Two French Language associations file suit against Georgia Institute of Technology for presenting information only in English about the Georgia Tech's educational programs in France. The organizations claimed that this violated a 1994 French law which outlawed the use of "foreign words in any advertisement for goods and services if an approved French word could be used instead." The suit was dropped, but the Web site now has the information in French and English ( Petrovich, 1998). -- Are we still insisting on English being the only language for displaying information on the Internet?
The Office de la Langue Francaise (OLF) informed the operator in a computer store in Montreal that his Web site violates the Canadian language laws requiring the use of French. The law dictates that even the corporate logos cannot be displayed unless French translations were also displayed, with the French letters at least twice the size of the English ones ( Petrovich, 1998). -- Although the majority of the Web content is in English, is it necessary to publish multiple language Web sites for certain locales'?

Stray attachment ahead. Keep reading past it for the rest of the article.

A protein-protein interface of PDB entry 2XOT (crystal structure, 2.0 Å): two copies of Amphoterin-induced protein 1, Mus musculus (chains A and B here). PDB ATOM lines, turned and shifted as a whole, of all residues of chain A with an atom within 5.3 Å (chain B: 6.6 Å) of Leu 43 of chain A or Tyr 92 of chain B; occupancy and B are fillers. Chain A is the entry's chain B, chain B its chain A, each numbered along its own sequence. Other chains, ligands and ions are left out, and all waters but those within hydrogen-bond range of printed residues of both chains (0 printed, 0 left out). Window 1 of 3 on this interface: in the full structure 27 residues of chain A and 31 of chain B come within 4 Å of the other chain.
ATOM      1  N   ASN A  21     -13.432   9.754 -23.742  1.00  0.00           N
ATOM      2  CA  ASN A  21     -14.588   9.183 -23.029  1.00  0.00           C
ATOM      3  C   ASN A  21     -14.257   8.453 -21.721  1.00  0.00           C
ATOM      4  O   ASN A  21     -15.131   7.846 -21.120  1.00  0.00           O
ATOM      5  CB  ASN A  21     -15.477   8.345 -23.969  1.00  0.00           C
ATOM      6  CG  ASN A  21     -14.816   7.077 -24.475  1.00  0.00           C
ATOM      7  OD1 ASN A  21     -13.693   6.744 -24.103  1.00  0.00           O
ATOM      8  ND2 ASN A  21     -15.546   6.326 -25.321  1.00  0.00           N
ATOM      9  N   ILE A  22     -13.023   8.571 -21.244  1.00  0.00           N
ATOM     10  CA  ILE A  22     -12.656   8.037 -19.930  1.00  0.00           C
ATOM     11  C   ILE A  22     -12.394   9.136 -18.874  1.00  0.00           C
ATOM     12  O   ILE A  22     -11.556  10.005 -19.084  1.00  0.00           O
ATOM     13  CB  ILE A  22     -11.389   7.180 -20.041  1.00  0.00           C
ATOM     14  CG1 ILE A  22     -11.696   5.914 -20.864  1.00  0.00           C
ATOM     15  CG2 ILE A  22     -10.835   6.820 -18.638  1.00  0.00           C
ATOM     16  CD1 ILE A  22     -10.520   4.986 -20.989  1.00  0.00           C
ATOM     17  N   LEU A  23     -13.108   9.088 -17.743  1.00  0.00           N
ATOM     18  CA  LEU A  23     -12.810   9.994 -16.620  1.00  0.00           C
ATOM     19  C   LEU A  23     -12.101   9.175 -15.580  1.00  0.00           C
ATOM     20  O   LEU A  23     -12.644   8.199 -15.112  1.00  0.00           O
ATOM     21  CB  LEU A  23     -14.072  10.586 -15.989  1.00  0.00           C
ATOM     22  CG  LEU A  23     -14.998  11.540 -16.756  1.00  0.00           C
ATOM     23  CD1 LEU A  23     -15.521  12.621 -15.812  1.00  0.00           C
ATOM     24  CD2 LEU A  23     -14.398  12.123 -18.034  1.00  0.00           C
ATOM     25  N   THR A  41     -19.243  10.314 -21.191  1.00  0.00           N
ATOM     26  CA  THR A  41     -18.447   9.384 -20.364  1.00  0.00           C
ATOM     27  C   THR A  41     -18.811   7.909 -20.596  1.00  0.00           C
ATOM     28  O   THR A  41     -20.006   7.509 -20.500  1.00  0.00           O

Reebok names their new sneaker line 'Incubus' which means an evil spirit that lies on persons in their sleep. -- Are we naming our products properly? Are we offending some cultures?
The gesture for "O.K.!" in the United States has many meanings in different cultures. For example, in Tunisia it is a threat of murder; in Japan and Korea it can mean "money"; in Germany it is a sign for "Great!"; and in Argentina, Belgium, France, Italy, Greece it means "nothing." ( Transimage, 1998) -- How can we know all the cultural issues that can have a big impact on our design? How do we internationalize our work?
German police arrested the head of the German division of CompuServe on charges that CompuServe was trafficking in child pornography and neo-Nazi